Artisan Global Equity Fund (ARTHX), February 2013

By David Snowball

 
This is an update of the fund profile originally published in December 2012. You can find that original profile here

Objective and Strategy

The fund seeks to maximize long-term capital growth.  They invest in a global, all-cap equity portfolio which may include common and preferred stocks, convertible securities and, to a limited extent, derivatives.  They’re looking for high-quality growth companies with sustainable growth characteristics.  Their preference is to invest in firms that benefit from long-term growth trends and in stocks which are selling at a reasonable price.  Typically they hold 60-100 stocks. No more than 30% of the portfolio may be invested in emerging markets.  In general they do not hedge their currency exposure but could choose to do so if they owned a security denominated in an overvalued currency.

Adviser

Artisan Partners of Milwaukee, Wisconsin with Artisan Partners UK LLP as a subadvisor.   Artisan has five autonomous investment teams that oversee twelve distinct U.S., non-U.S. and global investment strategies. Artisan has been around since 1994.  As of 9/30/2012, Artisan Partners had approximately $70 billion in assets under management.  That’s up from $10 billion in 2000. They advise the 12 Artisan funds, but only 5% of their assets come from retail investors.

Manager

Mark L. Yockey, Charles-Henri Hamker and Andrew J. Euretig.  Mr. Yockey joined Artisan in 1995 and has been repeatedly recognized as one of the industry’s premier international stock investors.  He is a portfolio manager for Artisan International, Artisan International Small Cap and Artisan Global Equity Funds. He is, Artisan notes, fluent in French.  Charles-Henri Hamker is an associate portfolio manager on Artisan International Fund, and a portfolio manager with Artisan International Small Cap and Artisan Global Equity Funds. He is fluent in French and German.  (Take that, Yockey.)  Andrew J. Euretig joined Artisan in 2005. He is an associate portfolio manager for Artisan International Fund, and a portfolio manager for Artisan Global Equity Fund. (He never quite knows what Yockey and Hamker are whispering back and forth in French.)  The team was responsible, as of 9/30/12, for about $9 billion in investments other than this fund.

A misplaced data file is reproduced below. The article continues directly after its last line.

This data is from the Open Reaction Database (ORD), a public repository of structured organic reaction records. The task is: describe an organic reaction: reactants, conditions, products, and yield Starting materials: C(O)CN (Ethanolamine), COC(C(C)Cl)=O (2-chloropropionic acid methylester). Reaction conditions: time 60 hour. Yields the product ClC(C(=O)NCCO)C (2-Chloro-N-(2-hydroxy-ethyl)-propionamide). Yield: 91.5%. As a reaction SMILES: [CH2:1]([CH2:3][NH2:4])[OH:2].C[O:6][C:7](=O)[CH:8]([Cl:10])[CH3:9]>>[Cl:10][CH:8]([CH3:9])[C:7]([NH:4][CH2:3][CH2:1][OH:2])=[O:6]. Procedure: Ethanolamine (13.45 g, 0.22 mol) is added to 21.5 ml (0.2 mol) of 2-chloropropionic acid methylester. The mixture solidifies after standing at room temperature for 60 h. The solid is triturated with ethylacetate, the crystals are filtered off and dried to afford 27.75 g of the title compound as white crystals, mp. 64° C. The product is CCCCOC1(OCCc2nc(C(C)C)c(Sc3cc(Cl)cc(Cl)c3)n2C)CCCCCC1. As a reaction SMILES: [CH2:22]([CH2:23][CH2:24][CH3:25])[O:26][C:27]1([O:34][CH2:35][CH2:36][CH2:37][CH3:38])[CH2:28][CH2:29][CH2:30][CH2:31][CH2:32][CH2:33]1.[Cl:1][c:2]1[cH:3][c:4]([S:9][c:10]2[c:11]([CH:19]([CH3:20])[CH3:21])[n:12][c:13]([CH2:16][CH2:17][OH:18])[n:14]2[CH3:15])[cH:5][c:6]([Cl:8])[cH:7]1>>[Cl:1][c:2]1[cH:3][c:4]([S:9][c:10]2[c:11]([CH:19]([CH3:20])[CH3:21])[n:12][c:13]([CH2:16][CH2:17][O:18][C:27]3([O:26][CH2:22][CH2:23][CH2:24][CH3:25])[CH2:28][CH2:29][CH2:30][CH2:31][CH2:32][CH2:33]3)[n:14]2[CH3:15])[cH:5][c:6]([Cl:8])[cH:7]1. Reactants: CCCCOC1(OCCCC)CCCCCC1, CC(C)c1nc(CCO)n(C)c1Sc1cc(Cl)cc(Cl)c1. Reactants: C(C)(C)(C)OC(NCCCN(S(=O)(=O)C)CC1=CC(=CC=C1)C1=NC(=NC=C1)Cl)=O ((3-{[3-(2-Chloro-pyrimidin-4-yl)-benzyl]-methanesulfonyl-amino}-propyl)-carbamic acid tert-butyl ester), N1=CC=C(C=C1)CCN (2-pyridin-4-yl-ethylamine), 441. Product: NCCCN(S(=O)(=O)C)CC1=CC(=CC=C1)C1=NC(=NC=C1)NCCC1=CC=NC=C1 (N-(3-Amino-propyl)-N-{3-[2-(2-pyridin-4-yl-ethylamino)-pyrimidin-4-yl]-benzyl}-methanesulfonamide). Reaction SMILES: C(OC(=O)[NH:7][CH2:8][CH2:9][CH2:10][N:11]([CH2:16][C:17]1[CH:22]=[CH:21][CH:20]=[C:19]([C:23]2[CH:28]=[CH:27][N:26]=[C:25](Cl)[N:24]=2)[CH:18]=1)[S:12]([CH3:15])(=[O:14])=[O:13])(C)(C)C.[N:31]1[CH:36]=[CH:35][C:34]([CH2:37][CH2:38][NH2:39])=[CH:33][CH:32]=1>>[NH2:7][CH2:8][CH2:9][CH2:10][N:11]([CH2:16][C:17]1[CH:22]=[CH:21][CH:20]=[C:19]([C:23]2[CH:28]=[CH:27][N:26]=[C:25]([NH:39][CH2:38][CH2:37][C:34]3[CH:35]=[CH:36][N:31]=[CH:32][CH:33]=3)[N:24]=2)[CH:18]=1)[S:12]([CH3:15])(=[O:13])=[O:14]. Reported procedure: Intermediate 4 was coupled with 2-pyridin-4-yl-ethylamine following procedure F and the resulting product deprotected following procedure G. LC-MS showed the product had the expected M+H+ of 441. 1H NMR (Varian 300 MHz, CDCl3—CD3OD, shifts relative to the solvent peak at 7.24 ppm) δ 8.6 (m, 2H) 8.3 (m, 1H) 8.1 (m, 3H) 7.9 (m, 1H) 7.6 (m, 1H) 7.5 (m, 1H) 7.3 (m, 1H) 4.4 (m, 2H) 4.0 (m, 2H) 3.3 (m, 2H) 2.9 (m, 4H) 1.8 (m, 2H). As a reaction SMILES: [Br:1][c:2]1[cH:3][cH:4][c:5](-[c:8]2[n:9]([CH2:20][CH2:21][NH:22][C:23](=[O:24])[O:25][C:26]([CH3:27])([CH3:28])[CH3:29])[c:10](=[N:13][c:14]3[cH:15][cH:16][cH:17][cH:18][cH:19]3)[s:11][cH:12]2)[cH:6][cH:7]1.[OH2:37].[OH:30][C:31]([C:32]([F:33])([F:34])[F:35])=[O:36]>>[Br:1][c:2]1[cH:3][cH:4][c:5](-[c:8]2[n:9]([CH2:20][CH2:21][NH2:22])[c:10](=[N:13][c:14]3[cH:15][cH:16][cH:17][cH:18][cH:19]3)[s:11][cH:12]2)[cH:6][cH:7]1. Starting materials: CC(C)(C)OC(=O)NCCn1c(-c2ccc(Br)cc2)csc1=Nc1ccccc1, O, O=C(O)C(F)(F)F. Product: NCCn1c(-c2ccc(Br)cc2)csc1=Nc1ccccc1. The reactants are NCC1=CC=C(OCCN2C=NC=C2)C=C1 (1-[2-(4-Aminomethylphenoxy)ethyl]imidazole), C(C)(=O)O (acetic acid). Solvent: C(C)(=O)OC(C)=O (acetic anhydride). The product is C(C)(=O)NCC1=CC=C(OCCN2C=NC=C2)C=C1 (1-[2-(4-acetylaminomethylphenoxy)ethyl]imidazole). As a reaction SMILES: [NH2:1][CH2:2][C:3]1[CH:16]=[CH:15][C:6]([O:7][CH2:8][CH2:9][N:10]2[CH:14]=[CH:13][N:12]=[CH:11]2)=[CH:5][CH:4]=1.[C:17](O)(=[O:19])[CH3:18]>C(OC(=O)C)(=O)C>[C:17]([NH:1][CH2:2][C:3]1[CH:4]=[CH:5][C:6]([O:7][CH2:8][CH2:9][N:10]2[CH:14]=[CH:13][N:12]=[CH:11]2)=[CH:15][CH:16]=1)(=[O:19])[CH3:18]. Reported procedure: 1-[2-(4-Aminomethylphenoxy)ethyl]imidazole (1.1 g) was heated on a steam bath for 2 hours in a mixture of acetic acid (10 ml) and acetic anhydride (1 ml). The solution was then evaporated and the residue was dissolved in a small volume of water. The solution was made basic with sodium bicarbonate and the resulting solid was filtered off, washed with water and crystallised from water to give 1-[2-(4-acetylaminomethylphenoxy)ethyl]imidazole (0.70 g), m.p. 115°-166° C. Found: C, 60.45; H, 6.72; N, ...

Management’s Stake in the Fund

Mr. Yockey has over $1 million invested, Mr. Eurtig has between $50,000 – 100,000 and Mr. Hamker has not (yet) invested in the fund.  As of December 31, 2012, the officers and directors of Artisan Funds as a group owned 17.20% of Investor Shares of the Global Equity Fund, up slightly from the year before. 

Opening date

March 29, 2010

Minimum investment

$1,000, which Artisan will waive if you establish an account with an automatic investment plan.

Expense ratio

1.50%, after waivers, on assets of $24.8 million (as of 1/31/13). There is a 2% redemption fee for shares held less than 90 days.

Comments

The argument for considering ARTHX has changed, but it has not weakened.

In mid-January 2013, lead manager Barry Dargan elected to leave Artisan.  Mr. Dargan had a long, distinguished track record both here and at MFS where he managed, or co-managed, six funds, including two global funds. 

With his departure, leadership for the fund shifts to Mr. Yockey has famously managed two Artisan international funds since their inception, was recognized as Morningstar’s International Fund Manager of the Year (1998) and was a finalist for the award in 2012.  For most trailing time periods, his funds have top 10% returns.  International Small Cap received Morningstar’s highest accolade when it was designated as the only “Gold” fund in its peer group while International was recognized as a “Silver” fund. 

The change at the top offers no obvious cause for investor concern.  Three factors weigh in that judgment.  First, Artisan has been working consistently and successfully to move away from an “alpha manager” model toward a team-based discipline. Artisan is organized around a set of autonomous teams, each with a distinctive and definable discipline. Each team grows its own talent (that is, they’re independent of the other Artisan teams when it comes to staff and research) and grows into new funds when they have the capacity to do so. Second, the amount of experience and analytic ability on the management team remains formidable. Mr. Yockey is among the industry’s best and, like Artisan’s other lead managers, he’s clearly taken time to hire and mentor talented younger managers who move up the ladder from analyst to associate manager, co-manager and lead manager as they demonstrate they ability to meet the firm’s high standards. Artisan promises to provide additional resources, if they prove necessary, to broaden the team as their responsibilities grow.  Third, Artisan has handled management transitions before.  While the teams are stable, the firm has done a good job when confronted by the need to hand-off responsibilities.